Daniel Moss: U.S.-China Spat Is No Cold War for Emerging Markets
(Bloomberg) — The collapse of a summit of Asia-Pacific leaders last weekend in Papua New Guinea isn’t the end of the world. In fact economic relations between the 21 nations won’t change much. Most need both China and the U.S. — and that’s what they will continue to get.
For the first time since leaders of the Asia-Pacific Economic Cooperation (APEC) group began meeting in 1993, they failed to agree on a communique. Rivalry between America and the Middle Kingdom was blamed. Observers inevitably compared the tension to the Cold War.
The analogy is not helpful. APEC statements have long since ceased to be meaningful. The expansion of the group’s membership to include places as remote from the core of Asia as Peru and Russia made moving the ball on any substantive issue very tough. Since its heyday in the mid-1990s, APEC has evolved into a kind of platform where leaders and top executives just happen to meet and chat. The far-flung diverse membership means statements are little more than bromide platitudes.
It’s good that these nations get together in some forum. But don’t conflate this theater with substance.
China’s ascendancy is often portrayed as an end to unchallenged American primacy. In absolute terms, that’s true. From some of what’s said, you would think the U.S. didn’t matter. That is far from true. The global supply chains that snake through East Asia mostly lead to U.S.-based corporations. An entire development model has been based on them.
It’s entirely conceivable that the trade clash between the U.S. and China actually strengthens these chains. To the extent manufacturing and assembly shifts out of China to more U.S.-friendly locations in the region, it will enhance American influence.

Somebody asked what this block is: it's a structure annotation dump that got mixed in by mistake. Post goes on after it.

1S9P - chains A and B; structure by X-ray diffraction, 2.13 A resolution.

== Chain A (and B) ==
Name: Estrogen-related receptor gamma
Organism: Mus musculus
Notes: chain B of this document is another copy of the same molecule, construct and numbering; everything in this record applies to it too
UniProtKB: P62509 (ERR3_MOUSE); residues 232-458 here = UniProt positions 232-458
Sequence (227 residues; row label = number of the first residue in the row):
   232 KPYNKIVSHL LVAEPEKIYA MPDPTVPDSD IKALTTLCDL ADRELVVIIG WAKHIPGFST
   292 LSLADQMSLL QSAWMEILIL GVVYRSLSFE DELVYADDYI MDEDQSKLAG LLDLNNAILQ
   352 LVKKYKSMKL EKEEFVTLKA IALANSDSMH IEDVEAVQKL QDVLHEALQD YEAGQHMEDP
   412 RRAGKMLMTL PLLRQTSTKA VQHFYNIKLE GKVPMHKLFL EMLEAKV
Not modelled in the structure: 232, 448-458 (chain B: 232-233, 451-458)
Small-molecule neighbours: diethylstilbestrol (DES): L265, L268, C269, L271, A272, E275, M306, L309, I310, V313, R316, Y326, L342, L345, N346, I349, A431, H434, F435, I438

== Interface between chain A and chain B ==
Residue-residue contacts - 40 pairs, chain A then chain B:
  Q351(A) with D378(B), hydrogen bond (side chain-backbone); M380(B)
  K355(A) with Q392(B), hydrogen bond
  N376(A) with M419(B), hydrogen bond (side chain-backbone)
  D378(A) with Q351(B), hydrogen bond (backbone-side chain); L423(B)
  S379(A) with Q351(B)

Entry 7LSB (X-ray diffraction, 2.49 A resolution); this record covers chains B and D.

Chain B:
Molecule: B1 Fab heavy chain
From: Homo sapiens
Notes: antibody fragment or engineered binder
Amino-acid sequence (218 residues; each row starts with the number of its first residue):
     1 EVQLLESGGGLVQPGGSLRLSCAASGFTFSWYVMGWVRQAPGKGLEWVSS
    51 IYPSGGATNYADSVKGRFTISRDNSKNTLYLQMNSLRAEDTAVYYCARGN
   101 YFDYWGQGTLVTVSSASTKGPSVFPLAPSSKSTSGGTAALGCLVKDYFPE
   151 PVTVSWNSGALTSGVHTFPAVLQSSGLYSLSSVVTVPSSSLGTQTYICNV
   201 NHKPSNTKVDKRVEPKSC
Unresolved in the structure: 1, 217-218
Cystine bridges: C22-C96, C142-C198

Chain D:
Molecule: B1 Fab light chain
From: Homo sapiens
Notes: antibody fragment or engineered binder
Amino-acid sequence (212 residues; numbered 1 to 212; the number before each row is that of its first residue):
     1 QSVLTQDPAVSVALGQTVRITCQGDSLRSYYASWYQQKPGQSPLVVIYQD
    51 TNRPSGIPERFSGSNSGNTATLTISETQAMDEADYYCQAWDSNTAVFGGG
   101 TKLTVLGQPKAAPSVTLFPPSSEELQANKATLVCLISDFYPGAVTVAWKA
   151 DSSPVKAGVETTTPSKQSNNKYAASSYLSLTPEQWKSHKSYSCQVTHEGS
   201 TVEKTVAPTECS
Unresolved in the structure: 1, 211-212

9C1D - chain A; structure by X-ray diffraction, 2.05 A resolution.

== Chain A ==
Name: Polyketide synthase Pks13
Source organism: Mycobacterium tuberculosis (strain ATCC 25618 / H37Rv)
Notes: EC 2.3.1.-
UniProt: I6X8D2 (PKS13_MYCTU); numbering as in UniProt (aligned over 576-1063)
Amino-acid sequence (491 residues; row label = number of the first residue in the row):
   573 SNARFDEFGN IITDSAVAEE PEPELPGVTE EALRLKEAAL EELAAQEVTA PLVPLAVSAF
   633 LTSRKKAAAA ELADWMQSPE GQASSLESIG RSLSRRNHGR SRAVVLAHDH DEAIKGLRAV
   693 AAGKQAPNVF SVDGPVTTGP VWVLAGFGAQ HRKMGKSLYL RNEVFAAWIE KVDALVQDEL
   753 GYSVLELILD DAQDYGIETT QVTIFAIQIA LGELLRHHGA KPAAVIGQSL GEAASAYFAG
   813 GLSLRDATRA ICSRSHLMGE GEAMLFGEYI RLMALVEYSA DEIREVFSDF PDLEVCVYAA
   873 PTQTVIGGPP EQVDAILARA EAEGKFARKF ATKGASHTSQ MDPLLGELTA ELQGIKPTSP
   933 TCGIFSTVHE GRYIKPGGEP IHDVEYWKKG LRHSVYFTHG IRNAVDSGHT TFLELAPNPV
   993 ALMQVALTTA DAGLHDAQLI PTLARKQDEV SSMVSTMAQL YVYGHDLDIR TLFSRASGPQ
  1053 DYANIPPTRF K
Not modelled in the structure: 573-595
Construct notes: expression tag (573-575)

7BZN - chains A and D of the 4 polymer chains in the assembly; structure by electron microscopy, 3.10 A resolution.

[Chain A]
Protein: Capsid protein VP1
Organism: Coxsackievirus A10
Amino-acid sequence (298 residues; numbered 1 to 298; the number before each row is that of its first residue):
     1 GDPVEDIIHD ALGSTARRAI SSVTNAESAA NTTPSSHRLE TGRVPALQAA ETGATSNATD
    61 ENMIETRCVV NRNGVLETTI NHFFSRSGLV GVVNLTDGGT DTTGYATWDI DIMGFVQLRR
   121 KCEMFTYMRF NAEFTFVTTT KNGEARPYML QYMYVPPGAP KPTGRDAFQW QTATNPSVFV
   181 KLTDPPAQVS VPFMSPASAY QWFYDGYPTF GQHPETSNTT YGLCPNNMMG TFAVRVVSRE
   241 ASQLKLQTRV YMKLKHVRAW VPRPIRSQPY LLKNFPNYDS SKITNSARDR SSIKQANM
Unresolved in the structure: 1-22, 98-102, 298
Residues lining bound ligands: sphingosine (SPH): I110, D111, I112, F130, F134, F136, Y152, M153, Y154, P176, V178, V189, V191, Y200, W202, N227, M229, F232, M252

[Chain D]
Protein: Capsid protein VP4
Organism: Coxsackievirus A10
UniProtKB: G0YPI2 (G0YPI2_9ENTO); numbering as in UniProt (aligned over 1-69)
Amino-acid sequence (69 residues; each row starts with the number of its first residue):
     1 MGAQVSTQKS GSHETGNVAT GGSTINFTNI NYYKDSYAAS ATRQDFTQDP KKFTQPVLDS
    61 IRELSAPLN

The U.S. dollar’s dominance is often underappreciated. Many Asian currencies have some kind of anchor to the dollar rather than China’s currency, the yuan. This can be a curse. During periods when the dollar strengthens significantly, often because of tighter monetary policy from the Federal Reserve, emerging markets in Asia feel the heat. Policy then responds to American dynamics rather than what the People’s Bank of China does.
Indonesia was recently praised by the International Monetary Fund for its textbook response to the latest EM ructions. If a rescue is needed, the IMF is likely to be at the forefront rather than China. The U.S. is the biggest and most influential shareholder.
China’s economic footprint is growing. Projections have the size of China’s gross domestic product overtaking the U.S. sometime around 2030. That brings with it some gravitational pull. It’s already happening, with or without a botched summit or two.
Chinese companies are increasing their direct foreign investment in Southeast Asia significantly. That’s rubbing up against the traditional dominance of U.S. and Japanese firms. But countries like Indonesia have historically been wary of too much Chinese influence. A nationalist like President Joko Widodo, running for re-election next year, isn’t going to rush to China’s embrace.
Many countries like both the continuity of the U.S. and the added wealth that comes with Chinese overtures. They have been playing both sides for a while and can keep doing that. Yes, the U.S. and China are vying for influence. A growing rivalry doesn’t have to be apocalyptic.
This is a competition for influence within the overarching capitalist system. China is part of the global capitalist order in a way the Soviet Union never was. The rivalry is evolution, not revolution.
Contact editor Yang Ge (firstname.lastname@example.org)
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